He lost a million-dollar bet, all but liquidated his company and endured a late, vicious backlash against a film that nobody even thought would reach the Oscars. And he won. That's why he's Harvey Weinstein.
The morning after an otherwise forgettable awardscast, count on one particularly strong aftertaste in Hollywood: That of Harvey getting over. Again. There's not enough Champagne in the room to wash it down, not enough hours of sleep to shake it off. Unfamiliarity accounts for much of its potency; this is a man who was last heard threatening to shoot himself if Cate Blanchett failed to net a Supporting Actress nomination in 2007. That wasn't the old Harvey, the dick-swinging, free-spending award-season monolith whose biggest Oscar triumphs came a decade ago at Miramax. There, with Disney's money funding full-on media saturation campaigns, the studio earned 249 nominations and 60 wins.
And the Harvey who maneuvered Kate Winslet and Penélope Cruz to victory last night wasn't necessarily the old Harvey either. He went two-for-six overall, fully knowing it really was an honor for The Reader just to be nominated. Sure, he'd have liked to win big (he was the prime suspect in numerous acts of supposed sabotage against his Best Picture competition), but what the new Harvey needed more than anything was an affirmation for his reeling moguldom. At first chastened a bit by his public battles with (and 2005 split from) then-Disney boss Michael Eisner, the Weinstein Company was a running joke of dump-and-run genre trash, hemorrhaging hundreds of millions of dollars while Miramax went on to near-perennial Oscar glory. His few awards splashes — Blanchett for I'm Not There and Felicity Huffman for Transamerica — yielded little gain on Oscar night or at the box office.
He had a few modest successes in there, though, and 2008 was, relatively speaking, the Weinsteins' banner year. When Vicky Cristina Barcelona earned $23.2 million last summer — on a maximum of 726 screens, according to Box Office Mojo — Harvey seized the opportunity to say he was back. Almost instantly, TWC began circulating Oscar buzz for Cruz.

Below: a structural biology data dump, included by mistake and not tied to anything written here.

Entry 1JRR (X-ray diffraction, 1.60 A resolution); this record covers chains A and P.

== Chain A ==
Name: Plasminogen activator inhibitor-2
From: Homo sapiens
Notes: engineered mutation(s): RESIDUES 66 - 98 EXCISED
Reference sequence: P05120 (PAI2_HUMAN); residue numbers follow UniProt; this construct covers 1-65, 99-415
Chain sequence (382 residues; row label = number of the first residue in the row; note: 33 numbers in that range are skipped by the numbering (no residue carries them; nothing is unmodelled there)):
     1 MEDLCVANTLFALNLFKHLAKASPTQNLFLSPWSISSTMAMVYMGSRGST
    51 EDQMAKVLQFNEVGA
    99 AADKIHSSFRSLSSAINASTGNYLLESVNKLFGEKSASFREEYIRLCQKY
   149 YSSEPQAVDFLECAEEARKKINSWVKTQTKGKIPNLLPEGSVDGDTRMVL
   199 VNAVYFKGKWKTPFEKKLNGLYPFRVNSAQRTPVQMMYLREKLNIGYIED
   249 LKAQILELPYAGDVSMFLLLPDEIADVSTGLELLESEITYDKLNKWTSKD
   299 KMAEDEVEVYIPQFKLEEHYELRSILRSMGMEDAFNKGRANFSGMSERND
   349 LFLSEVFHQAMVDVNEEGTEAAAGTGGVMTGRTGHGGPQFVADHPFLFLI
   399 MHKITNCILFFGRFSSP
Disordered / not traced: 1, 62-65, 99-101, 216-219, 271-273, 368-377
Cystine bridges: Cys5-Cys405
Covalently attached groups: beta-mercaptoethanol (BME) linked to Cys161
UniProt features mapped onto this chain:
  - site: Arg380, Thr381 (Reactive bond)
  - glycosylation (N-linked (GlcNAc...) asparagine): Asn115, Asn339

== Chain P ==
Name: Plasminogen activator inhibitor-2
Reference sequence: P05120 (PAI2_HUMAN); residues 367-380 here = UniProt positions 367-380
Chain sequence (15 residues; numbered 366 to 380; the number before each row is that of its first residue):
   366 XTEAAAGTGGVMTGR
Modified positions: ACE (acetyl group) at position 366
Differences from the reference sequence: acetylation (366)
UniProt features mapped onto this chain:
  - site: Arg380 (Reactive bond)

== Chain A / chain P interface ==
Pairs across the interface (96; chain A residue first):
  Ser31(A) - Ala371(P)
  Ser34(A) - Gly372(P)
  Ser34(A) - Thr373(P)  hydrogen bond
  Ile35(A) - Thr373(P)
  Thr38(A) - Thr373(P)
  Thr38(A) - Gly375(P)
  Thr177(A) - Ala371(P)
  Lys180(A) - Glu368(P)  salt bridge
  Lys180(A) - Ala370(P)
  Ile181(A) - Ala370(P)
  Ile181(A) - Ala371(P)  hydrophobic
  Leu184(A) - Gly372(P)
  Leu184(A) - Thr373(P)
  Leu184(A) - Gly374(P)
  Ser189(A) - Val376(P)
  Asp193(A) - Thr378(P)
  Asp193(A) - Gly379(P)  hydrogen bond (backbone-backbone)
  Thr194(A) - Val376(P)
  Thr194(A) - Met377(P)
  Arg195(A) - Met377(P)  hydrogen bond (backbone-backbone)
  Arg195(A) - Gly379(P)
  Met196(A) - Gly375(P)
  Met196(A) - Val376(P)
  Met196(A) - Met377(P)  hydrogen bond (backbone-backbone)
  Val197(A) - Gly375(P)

Then came the layoffs. And the shelvings. And the excuses. And then — The Reader. He probably could have coexisted with co-producer Scott Rudin, with whom he quarreled over their previous collaboration The Hours, but Harvey didn't lift a finger to stop Rudin from leaving The Reader last fall over release-date issues. That was his first coup — likely unplanned, and generally pretty ugly, but it allowed Harvey to lock director Stephen Daldry in the editing room until his Oscar bait was ready. Neither Rudin nor Winslet wanted to compete against her other Big Serious Turn in Revolutionary Road, but Harvey had a studio to save.
Moreover, he had a point to prove. With films by Quentin Tarantino and Rob Marshall anticipated in 2009 — and with financing partners vanishing into thin recession air — it wouldn't be enough for Harvey to get over on Rudin once. Only real prestige would serve him going forward. Enter New Harvey, the half-man/half-animal whose misfortune all of Hollywood seemed to celebrate until he showed up with The Reader. Holocaust themes. Oscar darlings Daldry and Winslet, both career 0-fers but ready for redemption. It had cred. And Harvey was so much more charming these days! What's an Academy voter to do?
Knocking Revolutionary Road off at the Oscar nomination level could have been triumph enough. But Harvey's next opportunity was too good to be true: Not only did he have Winslet vs. Meryl Streep in Best Actress, he had Cruz vs. Amy Adams and Viola Davis in Best Supporting Actress. The competition from Doubt pitted Harvey against Rudin and Miramax. This required a vintage Harvey offensive — armies of publicists, truckloads of screeners, parties, abundant media buys, Winslet in front of any TV camera in America that was turned on. Basically, the expensive stuff that Rudin and Miramax did last year while pushing No Country For Old Men to its Oscar wins, all of which was based on the original Harvey schematic first sketched out 20 years ago.
And it worked. Of course it worked. Some will say New Harvey is just Old Harvey without the cigarettes, but as much as his legitimacy (if not his very solvency) required Academy validation in 2009, the Academy requires someone like Harvey Weinstein to bully, coax, nudge and compel in the service of their own self-importance. For better or worse, no one does it like Harvey, and whether or not Winslet's crappy accent or Cruz's canny hysteria "deserve" the recognition is as useless a debate as whether or not Harvey and the Weinstein Company are "back." In this insular world of totems and myths, no one ever really goes away. You just get used to a certain, well, taste.
And whatever Harvey put in our drink last night, expect more where that came from. Talk about thanking the Academy.